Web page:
The Nation magazine reveals the former chief prosecutor for the prison’s military commissions says the Pentagon has foreclosed the possibility of acquittals. We speak with Nation reporter Ross Tuttle and law professor Scott Horton. [includes rush transcript]
This is a rush transcript. Copy may not be in its final form.
AMY GOODMAN: The 9/11 trials for the six Guantanamo prisoners charged by the Pentagon last week with conspiracy to commit war crimes might have been rigged from the start to rule out the possibility of any acquittals, this according to the latest statements to The Nation magazine from Colonel Morris Davis, the former chief prosecutor for Guantanamo’s military commissions.
Colonel Davis recounted a 2005 meeting with the Bush administration-appointed Pentagon General Counsel William Haynes, who now oversees the prosecutions and the defense for the tribunal process. Haynes said, “We can’t have acquittals. If we’ve been holding these guys for so long, how can we explain letting them get off? We can’t have acquittals, we’ve got to have convictions.”
Colonel Davis resigned from the military commissions in October 2007, saying the system had become “politicized” and he could no longer be effective. His latest statements to The Nation magazine offer the most pointed evidence of the military commission’s bias and undermine the Bush administration’s claims of ensuring fair trials for the accused.
The article is up on The Nation magazine’s website at thenation.com and is called “Gitmo Trials Rigged.” Documentary filmmaker and journalist Ross Tuttle broke the story, joining us now from Los Angeles, California for this Democracy Now! exclusive. We’re also joined here in our firehouse studio by international law expert and Harper’s magazine legal affairs contributor Scott Horton.
We welcome you both to Democracy Now! Ross Tuttle, let’s begin with you. Start from the beginning. What exactly did you learn?
ROSS TUTTLE: Well, I was researching a story, actually, on just a detainee who had been in Guantanamo, or has been in Guantanamo for quite some time. I decided to call the former prosecutor. He had been quite vocal about his opinions since resigning. Before, he had been a staunch advocate of the commissions, spoke at length, actually, in another op-ed, before he resigned, in June lauding the commissions. Then he resigned in October. And I thought I’d give him a call just to see what he’d say about the recent events with the charges in February that were announced and to get his opinion about whether there could be some fair trials. And that’s when he told me about this conversation that he had.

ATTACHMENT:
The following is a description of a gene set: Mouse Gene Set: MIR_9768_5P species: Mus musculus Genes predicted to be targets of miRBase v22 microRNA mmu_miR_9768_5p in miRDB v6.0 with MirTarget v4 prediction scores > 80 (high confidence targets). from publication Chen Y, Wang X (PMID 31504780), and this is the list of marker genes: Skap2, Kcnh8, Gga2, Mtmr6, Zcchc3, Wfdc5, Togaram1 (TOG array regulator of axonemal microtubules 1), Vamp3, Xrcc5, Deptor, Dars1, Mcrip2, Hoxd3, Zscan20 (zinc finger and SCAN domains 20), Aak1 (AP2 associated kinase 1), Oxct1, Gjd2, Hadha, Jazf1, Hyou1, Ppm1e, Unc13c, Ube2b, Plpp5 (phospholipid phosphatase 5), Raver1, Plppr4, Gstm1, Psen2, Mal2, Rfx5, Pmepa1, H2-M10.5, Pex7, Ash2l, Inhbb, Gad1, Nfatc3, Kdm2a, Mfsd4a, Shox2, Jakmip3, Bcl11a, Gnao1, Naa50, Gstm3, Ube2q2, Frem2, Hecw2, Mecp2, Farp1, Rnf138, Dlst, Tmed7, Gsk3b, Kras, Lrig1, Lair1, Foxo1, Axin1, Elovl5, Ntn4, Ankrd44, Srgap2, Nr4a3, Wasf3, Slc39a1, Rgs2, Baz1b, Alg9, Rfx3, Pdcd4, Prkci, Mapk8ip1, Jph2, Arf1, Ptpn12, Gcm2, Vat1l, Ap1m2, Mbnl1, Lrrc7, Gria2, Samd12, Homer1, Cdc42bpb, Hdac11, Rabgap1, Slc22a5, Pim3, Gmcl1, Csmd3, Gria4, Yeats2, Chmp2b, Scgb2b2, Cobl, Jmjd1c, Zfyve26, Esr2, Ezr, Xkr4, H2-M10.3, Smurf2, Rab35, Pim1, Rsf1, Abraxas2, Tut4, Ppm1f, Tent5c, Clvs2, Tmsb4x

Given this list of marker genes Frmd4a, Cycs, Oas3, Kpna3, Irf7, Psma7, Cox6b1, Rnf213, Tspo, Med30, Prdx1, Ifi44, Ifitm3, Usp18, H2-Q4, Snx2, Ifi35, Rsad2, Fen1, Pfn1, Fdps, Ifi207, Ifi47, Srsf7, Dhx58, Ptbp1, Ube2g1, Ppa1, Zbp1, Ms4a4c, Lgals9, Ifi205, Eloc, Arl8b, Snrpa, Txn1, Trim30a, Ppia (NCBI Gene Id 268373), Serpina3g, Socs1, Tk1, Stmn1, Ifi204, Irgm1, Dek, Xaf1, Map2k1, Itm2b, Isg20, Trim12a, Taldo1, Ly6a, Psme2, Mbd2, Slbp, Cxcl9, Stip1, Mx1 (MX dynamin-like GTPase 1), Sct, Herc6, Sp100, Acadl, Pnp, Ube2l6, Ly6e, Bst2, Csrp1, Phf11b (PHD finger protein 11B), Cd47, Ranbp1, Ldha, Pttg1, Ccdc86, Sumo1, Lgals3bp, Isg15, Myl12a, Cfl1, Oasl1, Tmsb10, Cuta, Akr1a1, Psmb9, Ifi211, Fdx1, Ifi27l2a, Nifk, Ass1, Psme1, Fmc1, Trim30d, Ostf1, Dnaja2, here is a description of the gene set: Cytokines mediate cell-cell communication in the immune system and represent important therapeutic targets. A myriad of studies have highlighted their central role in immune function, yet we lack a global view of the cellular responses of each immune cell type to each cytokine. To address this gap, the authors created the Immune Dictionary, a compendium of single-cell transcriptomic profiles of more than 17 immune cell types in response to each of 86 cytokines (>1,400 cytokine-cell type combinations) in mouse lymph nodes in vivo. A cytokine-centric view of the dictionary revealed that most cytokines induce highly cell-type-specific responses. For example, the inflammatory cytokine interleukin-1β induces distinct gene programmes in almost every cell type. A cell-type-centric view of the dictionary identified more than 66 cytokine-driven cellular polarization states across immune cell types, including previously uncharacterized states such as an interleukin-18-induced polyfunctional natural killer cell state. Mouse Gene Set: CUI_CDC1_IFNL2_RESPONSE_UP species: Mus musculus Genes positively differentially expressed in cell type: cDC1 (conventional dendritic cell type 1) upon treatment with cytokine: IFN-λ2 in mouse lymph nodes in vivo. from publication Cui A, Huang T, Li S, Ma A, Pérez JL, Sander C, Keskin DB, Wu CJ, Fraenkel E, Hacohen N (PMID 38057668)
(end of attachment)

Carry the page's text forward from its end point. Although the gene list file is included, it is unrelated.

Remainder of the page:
AMY GOODMAN: Explain exactly who he is and the conversation that he had.
ROSS TUTTLE: Well, Colonel Morris Davis is a former prosecutor for the military commissions overseeing all the prosecutions, essentially. And he told me, basically — when I asked him, I said, “Will these men get a fair trial?” He said, “Well, when I had a conversation with William Haynes,” who was — or who is the general counsel for the Department of Defense, who’s essentially the chief legal officer at the Department of Defense — he said, “When we discussed the Nuremberg trials” — and that’s when Morris said, “Well, Nuremberg trials, you know, there were some acquittals at the Nuremberg trials, and if indeed there are some acquittals in our situation here, at least that will lend some legitimacy to the process.” And that’s when he said Haynes looked at him, eyes got wide, and said, “We can’t have acquittals.” He said, “How can we explain holding these people for so long?” and “We have to have convictions.”
AMY GOODMAN: Explain exactly the position that Haynes occupies to make this opinion so significant.
ROSS TUTTLE: Well, at the time — I mean, at the time, Haynes was an adviser to the Secretary of Defense. Haynes’s formal role in regard to the commissions — I’m not exactly sure what it was. But what Davis told me is that he resigned the moment that, or a few hours after, Haynes was inserted above him in the chain of command for the commissions. Basically, Haynes will — at the time, when the defense and the prosecution both report to deputies within the Department of Defense, who then both report to William Haynes, as it stands now.
So once Haynes was inserted above him, Davis had a couple of concerns. Haynes has also been linked to some memos that have been dubbed “the torture memos,” or one in particular that was released in November 2002. It was a report that he wrote for Donald Rumsfeld, and it was advocating the use of aggressive interrogation techniques. And so, I think Davis said he was also concerned about that, about the fact that this individual who he didn’t see eye-to-eye with, as far as coerced testimony and evidence that was obtained through coercion — that was one problem for Davis. And the other was this bias.
AMY GOODMAN: Scott Horton, talk about what Colonel Davis said and about Haynes’s significance.
SCOTT HORTON: Well, let me first say something about Colonel Davis. He is a very highly respected figure within the JAG court. I think a number of people saw him as someone who was likely to emerge perhaps ultimately as the Judge Advocate General of the Air Force, certainly one of the handful of candidates likely to move forward. And he’s hardly some civil libertarian. In fact, his attitudes are extremely conservative. He’s a prosecutor. The friction he had previously with the Pentagon was essentially over the fact that he was chomping at the bit, ready to go forward with these prosecutions.